New standards from the finance watchdog mean banks will need to come clean over the number of major security and operational incidents suffered each year. Banks will also be asked to reveal their service availability and volume of complaints as part of the probe into financial services vulnerability.
The IT transparency measures are poised to help customers and businesses “make meaningful comparisons” of current account providers, according to the Financial Conduct Authority (FCA).
Cyberattacks are among the highest concerns of CIOs, as a service outage can result in major reputational damage and downtime. Not to mention the impact IT faults can have on finances; the average UK business cost of a critical IT incident totals almost £60,000 according to research by Quocirca and Splunk.
Under the FCA’s new rules, eligible financial bodies will have to disclose how often the firm has had to report major operational and security incidents to the regulator.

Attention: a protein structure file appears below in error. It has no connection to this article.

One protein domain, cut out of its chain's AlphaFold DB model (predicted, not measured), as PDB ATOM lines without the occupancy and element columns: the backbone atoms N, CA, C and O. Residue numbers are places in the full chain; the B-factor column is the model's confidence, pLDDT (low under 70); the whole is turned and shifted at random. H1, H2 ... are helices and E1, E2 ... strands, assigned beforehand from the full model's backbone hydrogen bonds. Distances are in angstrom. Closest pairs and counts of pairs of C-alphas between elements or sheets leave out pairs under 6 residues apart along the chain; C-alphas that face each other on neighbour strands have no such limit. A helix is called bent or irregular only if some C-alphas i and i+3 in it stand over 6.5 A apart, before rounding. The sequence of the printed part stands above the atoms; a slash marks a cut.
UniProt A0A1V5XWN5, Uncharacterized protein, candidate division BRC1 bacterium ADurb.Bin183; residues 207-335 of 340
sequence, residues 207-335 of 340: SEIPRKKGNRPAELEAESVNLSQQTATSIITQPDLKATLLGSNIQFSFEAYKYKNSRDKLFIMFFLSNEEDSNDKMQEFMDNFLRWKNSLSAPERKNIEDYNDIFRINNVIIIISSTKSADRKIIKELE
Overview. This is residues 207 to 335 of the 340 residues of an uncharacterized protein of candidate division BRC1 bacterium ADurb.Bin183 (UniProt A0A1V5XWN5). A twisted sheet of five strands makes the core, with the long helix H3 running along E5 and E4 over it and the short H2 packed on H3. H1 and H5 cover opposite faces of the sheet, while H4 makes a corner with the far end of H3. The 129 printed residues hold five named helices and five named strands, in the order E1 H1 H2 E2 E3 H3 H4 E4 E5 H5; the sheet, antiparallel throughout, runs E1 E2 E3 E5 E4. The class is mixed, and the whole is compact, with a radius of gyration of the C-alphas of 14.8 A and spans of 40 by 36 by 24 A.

Firms which hold business current accounts will be able to find out how many security failings its provider has endured and compare the figures with their bank’s competitors. The vulnerability openness standards follow market investigation by the Competition and Markets Authority (CMA).
The initiative is just one of a spread of reforms coming into force in summer, including how and when services and helplines are available. Other data to be made available include how long it will take to open a current account and replace a debit card. Participants will also be expected to make plain their contact channels for assistance.
Christopher Woolard, Executive Director of Strategy and Competition, FCA said: “We want to see current account providers competing hard for their customers’ business by offering better service, alongside competition on interest and charges. These rules will help people see how their bank compares to others so they can choose an account that suits their needs.
“We are pleased that the industry is seeking to develop information about their treatment of vulnerable customers. It is important that these customers are given help and support when making a decision about a bank account and this is an important step forward.”
Banks signed up to the voluntary industry agreement will have to publish the incident figures from 15 August 2018 and release remaining compliance data from February 2019.